Shortly after I finished writing The Weight of Ink, a friend surprised me with a meal made up of foods that related to the different parts of the novel. It was a supremely thoughtful gift, and of course a fun way to savor finishing the book.
In the spirit of my friend’s gift — and as my way of thanking readers for their willingness to travel, via fiction, to the different settings of The Weight of Ink — here’s a light-appetizer menu for book groups to try.
Each food or beverage below pays tribute to a character or locale featured in the novel. In honor of the months Helen Watt once spent chopping vegetables in an army base’s kitchen in the Israeli desert — a period in her life that shaped her passion for Jewish history — I include Israeli salads and hummus and tahini.
Inquisition refugees like the family of seventeenth-century scribe Ester Velasquez would have been accustomed to traditional Portuguese and other Mediterranean fare — but once they were living in Amsterdam, they would have eaten more typical local foods — so in honor of Ester, Enlightenment philosopher Benedict Spinoza, and their Amsterdam Jewish cohort, feel free to set out Mediterranean basics, as well as pickled herring or other Dutch staples to honor life along the canals. In tribute to Ester’s years in London, I’ve included some simple English fare of the time: bread and fruit preserves were commonly served (anything from cherry to blueberry to quince), along with a pungent Stilton or other English cheese. Finally, for those in the mood for something sweet: for their day-trip up the Thames (and more eventfully, back down it), Mary da Costa Mendes, the pampered daughter of a prominent London Jewish family, provided her friends Thomas, Ester, and John with jumbal cakes. Biscuits shaped like rings or knots, jumbal cakes were popular in seventeenth-century Europe and brought to this country by the colonists. Early versions were often flavored with rosewater, aniseed, or caraway seed. While these aren’t easily found in today’s local bakeries, see below for a recipe…or just substitute sugar cakes.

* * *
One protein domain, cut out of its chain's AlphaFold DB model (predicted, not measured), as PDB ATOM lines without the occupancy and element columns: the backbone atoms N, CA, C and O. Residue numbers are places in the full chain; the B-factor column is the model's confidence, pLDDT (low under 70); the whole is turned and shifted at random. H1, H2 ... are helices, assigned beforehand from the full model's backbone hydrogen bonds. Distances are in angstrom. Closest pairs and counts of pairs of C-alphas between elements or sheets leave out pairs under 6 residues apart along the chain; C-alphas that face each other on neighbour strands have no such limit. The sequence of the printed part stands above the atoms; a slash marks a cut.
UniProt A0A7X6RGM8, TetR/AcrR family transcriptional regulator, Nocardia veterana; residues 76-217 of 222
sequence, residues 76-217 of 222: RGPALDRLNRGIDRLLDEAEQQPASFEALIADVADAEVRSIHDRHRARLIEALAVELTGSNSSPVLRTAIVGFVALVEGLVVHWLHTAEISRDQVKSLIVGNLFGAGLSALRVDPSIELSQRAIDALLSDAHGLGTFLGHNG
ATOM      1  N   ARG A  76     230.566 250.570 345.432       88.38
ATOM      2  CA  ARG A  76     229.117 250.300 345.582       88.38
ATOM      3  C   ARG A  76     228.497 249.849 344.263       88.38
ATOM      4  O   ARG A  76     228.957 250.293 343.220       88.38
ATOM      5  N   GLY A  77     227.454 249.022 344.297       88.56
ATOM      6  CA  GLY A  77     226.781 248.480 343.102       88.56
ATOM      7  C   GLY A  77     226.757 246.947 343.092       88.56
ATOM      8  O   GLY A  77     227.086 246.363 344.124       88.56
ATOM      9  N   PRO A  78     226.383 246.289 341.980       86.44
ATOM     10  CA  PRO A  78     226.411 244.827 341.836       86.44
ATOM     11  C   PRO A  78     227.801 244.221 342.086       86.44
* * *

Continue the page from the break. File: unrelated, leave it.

As for what to drink? While coffee was available in London in the mid-1600s, it was still a luxury. Manuel HaLevy, the son of one of London’s most prominent Jewish families, insisted on having it anyway — so feel free to brew some in his honor. Or if you’re so inclined, raise a glass of wine or ale, both of which were far easier to find in seventeenth-century London than safe and tolerable-tasting drinking water.
These are just suggestions, of course — feel free to come up with ideas of your own! There are wonderful Portuguese, Dutch, and Israeli cookbooks out there…and for anyone who wants to know more about food and drink of Ester’s day, I recommend Liza Picard’s Restoration London: Everyday Life in the 1660s (St. Martins, 1998), which I consulted regularly for details of daily life in seventeenth-century London.
A Weight of Ink Menu
• Pickled herring, with or without dill, and hard-boiled eggs
For those who want to try making the herring themselves, here’s a recipe:
• An assortment of olives, crackers, almonds, and Mediterranean spreads such as sun-dried tomatoes, eggplant salad, or grilled peppers
• Hummus, tahini, and other Israeli salads
• Stilton or another English cheese, served with bread and fruit preserves
• Coffee, or wine or ale
For adventurous bakers, here is a recipe for jumbal cakes, or feel free to substitute plain sugar cakes or sugar cookies.
Adapted from The All American Cookie Book by Nancy Baggett (Houghton Mifflin, 2001)